Henderson County, Kentucky


If Henderson newspaper publisher Edward Asher JONAS hadn't played golf, the community's "best people" wouldn't have been able to attend the grand opening of the Henderson County Public Library on August 1, 1904.

That's because there wouldn't have been a new library. It all started on the golf links at the turn of the century when JONAS met millionaire Andrew CARNEGIE and convinced him to build a library for Henderson's residents.

CARNEGIE was persuaded, but his gift had two conditions: The city had to provide a suitable lot for the facility and also had to enact a special tax to finance the library's ongoing maintenance and operating expenses.

Largely thanks to JONAS raising the "seed money" for the land, the city fathers in 1902 bought a site at the corner of Washington and Main streets and approved a board of library directors. Mayor J. H. POWELL and the council members also enacted the tax that CARNEGIE had wisely required.

The massive building with its broad front steps was completed in the most sweltering part of the summer of 1904 and it's for certain the ladies brought their feathered and lace-trimmed fans with them to the big opening on a Monday evening.

The next day's edition of the newspaper noted that "barring the heat, the dedicatory exercises … were very interesting … A large crowd of Henderson's best people, also some members of the city council, were in attendance."

There were 500 books on the shelves, and librarian Susan TOWLES had classified each of them by the Cutter method she had learned at the Library of Congress in 1903.

On that same day, a branch of the public library was formally opened at the Eighth Street "colored school" with 100 books provided for the community's black population. That afternoon occasion, the paper reported, had also drawn a large audience.

Mayor POWELL was in fine form at the evening dedication, but he told a slight fib. He first said the ceremony would be "without ostentation" and then proceeded to provide ostentation galore.

He referred to the "beautiful building and the sacred treasures with which it is freighted …

"As long as heaven's blue arch shall bend above us; as long as God's sunlight shall warm out hearts, we will remember Andrew CARNEGIE and all that he has done for us."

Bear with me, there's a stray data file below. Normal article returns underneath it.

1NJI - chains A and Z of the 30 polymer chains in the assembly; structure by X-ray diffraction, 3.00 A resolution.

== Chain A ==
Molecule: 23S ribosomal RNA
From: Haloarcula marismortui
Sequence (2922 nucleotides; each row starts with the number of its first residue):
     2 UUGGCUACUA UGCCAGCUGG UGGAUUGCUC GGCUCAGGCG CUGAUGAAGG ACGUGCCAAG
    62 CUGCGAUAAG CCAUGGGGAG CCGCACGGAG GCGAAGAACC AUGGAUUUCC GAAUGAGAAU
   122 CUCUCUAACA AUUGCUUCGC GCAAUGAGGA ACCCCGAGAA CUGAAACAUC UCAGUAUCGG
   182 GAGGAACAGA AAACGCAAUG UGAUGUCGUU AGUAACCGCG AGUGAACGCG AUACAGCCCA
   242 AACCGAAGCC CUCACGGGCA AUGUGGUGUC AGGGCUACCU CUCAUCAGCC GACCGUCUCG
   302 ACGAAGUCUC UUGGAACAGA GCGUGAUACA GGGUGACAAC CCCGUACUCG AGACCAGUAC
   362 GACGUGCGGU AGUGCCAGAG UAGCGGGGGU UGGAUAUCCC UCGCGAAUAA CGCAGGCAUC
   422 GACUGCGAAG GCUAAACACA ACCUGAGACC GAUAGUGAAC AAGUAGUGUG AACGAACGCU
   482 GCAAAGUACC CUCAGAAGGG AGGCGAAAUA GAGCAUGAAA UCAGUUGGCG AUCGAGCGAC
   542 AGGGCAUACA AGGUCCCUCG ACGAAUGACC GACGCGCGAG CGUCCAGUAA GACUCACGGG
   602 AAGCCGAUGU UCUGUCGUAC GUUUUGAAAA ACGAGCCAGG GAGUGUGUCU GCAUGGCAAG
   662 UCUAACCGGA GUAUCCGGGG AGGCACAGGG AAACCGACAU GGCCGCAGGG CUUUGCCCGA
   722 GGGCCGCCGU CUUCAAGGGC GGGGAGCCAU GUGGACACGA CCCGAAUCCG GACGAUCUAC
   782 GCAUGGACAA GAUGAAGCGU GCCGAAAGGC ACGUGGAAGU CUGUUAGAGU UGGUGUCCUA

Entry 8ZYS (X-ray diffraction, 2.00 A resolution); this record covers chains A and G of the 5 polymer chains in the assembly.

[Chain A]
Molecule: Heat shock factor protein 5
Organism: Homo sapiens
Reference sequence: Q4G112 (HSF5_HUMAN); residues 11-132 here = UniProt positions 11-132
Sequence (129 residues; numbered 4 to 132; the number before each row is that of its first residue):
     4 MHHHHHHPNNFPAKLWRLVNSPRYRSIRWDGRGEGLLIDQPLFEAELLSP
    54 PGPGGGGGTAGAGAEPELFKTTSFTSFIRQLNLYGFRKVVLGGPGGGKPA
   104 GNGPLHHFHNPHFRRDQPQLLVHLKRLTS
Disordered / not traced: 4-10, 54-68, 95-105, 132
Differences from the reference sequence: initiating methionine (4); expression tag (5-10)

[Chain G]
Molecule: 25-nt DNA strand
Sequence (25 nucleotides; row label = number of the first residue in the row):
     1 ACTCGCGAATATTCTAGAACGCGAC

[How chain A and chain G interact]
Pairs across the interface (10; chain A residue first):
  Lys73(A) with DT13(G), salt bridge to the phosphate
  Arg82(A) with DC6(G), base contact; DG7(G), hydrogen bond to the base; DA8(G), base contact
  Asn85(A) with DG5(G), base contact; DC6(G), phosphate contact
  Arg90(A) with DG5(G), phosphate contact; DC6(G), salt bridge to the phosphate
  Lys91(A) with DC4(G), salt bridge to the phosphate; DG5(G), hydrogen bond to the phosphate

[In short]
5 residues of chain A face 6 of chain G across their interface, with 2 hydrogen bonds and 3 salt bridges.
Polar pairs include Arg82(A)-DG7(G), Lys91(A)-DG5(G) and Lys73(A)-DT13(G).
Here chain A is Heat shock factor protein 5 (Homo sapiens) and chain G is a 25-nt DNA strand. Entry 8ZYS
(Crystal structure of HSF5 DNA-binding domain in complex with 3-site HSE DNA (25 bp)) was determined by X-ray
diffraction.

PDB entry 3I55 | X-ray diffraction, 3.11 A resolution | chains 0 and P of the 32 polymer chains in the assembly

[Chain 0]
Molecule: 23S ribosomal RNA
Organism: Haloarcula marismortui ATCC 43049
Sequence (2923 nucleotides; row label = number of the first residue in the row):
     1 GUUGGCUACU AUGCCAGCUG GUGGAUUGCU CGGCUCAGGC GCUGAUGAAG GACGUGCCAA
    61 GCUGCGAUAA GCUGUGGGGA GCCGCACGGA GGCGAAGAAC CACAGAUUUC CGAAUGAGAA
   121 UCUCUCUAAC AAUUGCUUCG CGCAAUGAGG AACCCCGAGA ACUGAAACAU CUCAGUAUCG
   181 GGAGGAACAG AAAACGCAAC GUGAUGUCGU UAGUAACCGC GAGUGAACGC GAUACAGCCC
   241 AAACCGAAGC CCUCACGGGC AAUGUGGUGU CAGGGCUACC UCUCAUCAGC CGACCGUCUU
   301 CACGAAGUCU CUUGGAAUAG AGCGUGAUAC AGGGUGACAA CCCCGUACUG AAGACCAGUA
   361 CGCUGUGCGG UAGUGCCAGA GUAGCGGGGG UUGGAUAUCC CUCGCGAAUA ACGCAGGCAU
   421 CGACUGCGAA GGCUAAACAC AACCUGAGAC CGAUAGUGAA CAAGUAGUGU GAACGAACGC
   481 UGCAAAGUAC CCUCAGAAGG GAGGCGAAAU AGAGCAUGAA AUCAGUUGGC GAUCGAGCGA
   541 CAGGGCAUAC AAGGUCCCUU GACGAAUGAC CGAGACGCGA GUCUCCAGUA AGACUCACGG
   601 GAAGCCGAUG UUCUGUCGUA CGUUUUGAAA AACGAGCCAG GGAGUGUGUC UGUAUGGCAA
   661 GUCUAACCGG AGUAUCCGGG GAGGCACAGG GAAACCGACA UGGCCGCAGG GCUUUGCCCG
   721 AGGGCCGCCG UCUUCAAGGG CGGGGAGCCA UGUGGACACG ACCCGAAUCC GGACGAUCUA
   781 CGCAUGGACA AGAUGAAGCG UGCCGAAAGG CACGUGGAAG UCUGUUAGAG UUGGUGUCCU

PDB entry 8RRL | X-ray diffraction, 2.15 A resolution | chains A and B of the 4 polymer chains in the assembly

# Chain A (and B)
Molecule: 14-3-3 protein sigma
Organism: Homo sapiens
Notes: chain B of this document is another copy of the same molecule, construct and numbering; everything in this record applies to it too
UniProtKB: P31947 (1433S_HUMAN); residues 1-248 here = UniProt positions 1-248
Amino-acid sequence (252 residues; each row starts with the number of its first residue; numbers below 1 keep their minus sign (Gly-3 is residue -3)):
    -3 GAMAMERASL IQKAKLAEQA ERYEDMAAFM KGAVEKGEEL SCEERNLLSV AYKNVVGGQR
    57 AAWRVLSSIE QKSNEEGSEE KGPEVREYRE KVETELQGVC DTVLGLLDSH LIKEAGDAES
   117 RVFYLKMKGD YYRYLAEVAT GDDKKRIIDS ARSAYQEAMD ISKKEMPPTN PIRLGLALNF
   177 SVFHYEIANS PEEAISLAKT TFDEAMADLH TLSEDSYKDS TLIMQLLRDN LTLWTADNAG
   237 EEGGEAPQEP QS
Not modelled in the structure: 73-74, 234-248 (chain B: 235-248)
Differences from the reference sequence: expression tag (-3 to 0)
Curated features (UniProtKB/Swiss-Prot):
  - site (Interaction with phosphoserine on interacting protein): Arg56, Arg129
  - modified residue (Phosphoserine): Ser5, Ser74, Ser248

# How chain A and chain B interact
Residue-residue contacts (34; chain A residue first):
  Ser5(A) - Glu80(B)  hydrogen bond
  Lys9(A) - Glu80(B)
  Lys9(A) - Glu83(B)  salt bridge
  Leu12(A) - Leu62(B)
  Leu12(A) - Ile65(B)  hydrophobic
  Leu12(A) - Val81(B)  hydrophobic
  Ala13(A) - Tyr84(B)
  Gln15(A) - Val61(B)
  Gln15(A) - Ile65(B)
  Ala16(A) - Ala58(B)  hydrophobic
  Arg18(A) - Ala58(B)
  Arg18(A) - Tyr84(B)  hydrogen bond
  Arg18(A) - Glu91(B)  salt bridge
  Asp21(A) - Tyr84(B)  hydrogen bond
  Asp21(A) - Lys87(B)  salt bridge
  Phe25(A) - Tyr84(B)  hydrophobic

Of the library board, the mayor said, "Heartfelt as a mother's love to her sweet babe must be our thanks to them."

And of publisher JONAS, who got the ball rolling in the first place, he said, "Let us perpetuate a testimonial of regard more enduring than marble."

The facility, it was announced, would be open every weekday - with the exception of holidays - from 10 a.m. until 1 p.m. and from 4 to 6 p.m. in the summer and the rest of the year would operate from 2 to 6 p.m. and 7 to 9:30 p.m.

Borrowers could take one volume at a time ("or two volumes if of the same book") and keep it for two weeks. A 2-cent fine would be charged for each overdue day. If the book were not returned within three weeks, a messenger was to be sent to collect it and the fine - and an additional charge of 15 cents "for such messenger service."

It was made clear that no ink would be allowed in the reading room and that any marking of books "is strictly prohibited under penalty of law."

One of the rules was rather colorfully worded - especially considering the prudish air that prevailed at the time.

"Men and boys," it read, "shall remove their hats and remain uncovered within the building."

Reprinted with permission
Progress Edition, The Gleaner, Saturday, March 30, 1996
Written by Judy Jenkins

Contributed by Netta Mullin, HCH&GS
Copyright 2002 HCH&GS